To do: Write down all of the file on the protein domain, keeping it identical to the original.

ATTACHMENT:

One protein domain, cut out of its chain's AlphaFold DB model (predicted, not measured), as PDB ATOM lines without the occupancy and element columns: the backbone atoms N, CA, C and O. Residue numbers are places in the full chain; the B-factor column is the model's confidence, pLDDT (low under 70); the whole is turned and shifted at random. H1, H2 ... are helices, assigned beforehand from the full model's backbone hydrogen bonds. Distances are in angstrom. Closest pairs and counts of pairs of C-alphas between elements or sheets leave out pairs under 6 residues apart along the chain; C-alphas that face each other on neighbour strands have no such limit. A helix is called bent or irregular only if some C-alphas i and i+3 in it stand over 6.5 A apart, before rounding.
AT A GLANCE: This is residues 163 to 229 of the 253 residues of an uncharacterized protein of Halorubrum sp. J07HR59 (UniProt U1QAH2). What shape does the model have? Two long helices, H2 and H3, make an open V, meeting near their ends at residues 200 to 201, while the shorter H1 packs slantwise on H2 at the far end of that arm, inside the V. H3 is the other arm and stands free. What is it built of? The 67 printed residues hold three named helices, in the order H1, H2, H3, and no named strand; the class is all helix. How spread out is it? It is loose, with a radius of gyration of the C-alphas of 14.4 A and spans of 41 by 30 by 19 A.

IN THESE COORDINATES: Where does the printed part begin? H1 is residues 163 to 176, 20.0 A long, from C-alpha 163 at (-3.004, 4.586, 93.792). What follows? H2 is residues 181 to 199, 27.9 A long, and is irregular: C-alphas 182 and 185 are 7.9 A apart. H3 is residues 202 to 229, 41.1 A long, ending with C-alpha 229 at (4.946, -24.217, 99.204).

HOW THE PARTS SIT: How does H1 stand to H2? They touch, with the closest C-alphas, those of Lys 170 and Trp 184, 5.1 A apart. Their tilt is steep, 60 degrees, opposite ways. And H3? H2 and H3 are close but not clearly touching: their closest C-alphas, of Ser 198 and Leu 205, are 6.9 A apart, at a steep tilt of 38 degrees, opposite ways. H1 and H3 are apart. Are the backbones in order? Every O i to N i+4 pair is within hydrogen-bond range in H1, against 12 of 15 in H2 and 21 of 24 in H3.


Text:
One protein domain, cut out of its chain's AlphaFold DB model (predicted, not measured), as PDB ATOM lines without the occupancy and element columns: the backbone atoms N, CA, C and O. Residue numbers are places in the full chain; the B-factor column is the model's confidence, pLDDT (low under 70); the whole is turned and shifted at random. H1, H2 ... are helices, assigned beforehand from the full model's backbone hydrogen bonds. Distances are in angstrom. Closest pairs and counts of pairs of C-alphas between elements or sheets leave out pairs under 6 residues apart along the chain; C-alphas that face each other on neighbour strands have no such limit. A helix is called bent or irregular only if some C-alphas i and i+3 in it stand over 6.5 A apart, before rounding.
AT A GLANCE: This is residues 163 to 229 of the 253 residues of an uncharacterized protein of Halorubrum sp. J07HR59 (UniProt U1QAH2). What shape does the model have? Two long helices, H2 and H3, make an open V, meeting near their ends at residues 200 to 201, while the shorter H1 packs slantwise on H2 at the far end of that arm, inside the V. H3 is the other arm and stands free. What is it built of? The 67 printed residues hold three named helices, in the order H1, H2, H3, and no named strand; the class is all helix. How spread out is it? It is loose, with a radius of gyration of the C-alphas of 14.4 A and spans of 41 by 30 by 19 A.

IN THESE COORDINATES: Where does the printed part begin? H1 is residues 163 to 176, 20.0 A long, from C-alpha 163 at (-3.004, 4.586, 93.792). What follows? H2 is residues 181 to 199, 27.9 A long, and is irregular: C-alphas 182 and 185 are 7.9 A apart. H3 is residues 202 to 229, 41.1 A long, ending with C-alpha 229 at (4.946, -24.217, 99.204).

HOW THE PARTS SIT: How does H1 stand to H2? They touch, with the closest C-alphas, those of Lys 170 and Trp 184, 5.1 A apart. Their tilt is steep, 60 degrees, opposite ways. And H3? H2 and H3 are close but not clearly touching: their closest C-alphas, of Ser 198 and Leu 205, are 6.9 A apart, at a steep tilt of 38 degrees, opposite ways. H1 and H3 are apart. Are the backbones in order? Every O i to N i+4 pair is within hydrogen-bond range in H1, against 12 of 15 in H2 and 21 of 24 in H3.